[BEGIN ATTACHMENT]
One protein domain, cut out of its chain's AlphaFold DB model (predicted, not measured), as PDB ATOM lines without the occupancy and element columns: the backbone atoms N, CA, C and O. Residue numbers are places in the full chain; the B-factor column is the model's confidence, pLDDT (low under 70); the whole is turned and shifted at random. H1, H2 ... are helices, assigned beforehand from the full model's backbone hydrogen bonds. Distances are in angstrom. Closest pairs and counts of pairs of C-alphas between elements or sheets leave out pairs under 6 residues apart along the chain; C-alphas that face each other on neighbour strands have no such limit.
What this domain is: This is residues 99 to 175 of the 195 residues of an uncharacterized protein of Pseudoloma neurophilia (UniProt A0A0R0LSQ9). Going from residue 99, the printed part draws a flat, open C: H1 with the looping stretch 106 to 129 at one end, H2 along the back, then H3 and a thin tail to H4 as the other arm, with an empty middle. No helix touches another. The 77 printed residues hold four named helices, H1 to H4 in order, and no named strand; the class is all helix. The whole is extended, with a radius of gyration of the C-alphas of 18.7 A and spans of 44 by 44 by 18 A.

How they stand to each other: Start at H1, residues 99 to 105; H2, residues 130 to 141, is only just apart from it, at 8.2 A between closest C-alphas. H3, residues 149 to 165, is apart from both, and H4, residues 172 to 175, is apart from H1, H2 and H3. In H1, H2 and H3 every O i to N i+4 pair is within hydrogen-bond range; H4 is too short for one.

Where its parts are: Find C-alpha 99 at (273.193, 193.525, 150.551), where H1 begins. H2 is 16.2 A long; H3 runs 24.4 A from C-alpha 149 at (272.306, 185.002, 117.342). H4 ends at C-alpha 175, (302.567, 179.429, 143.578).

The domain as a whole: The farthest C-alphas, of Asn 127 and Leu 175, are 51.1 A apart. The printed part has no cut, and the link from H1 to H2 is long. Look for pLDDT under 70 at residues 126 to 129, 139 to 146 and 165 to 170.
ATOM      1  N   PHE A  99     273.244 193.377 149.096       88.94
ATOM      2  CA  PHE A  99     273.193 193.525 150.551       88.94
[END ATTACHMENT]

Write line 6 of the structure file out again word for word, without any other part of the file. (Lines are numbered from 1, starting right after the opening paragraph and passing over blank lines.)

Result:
ATOM      2  CA  PHE A  99     273.193 193.525 150.551       88.94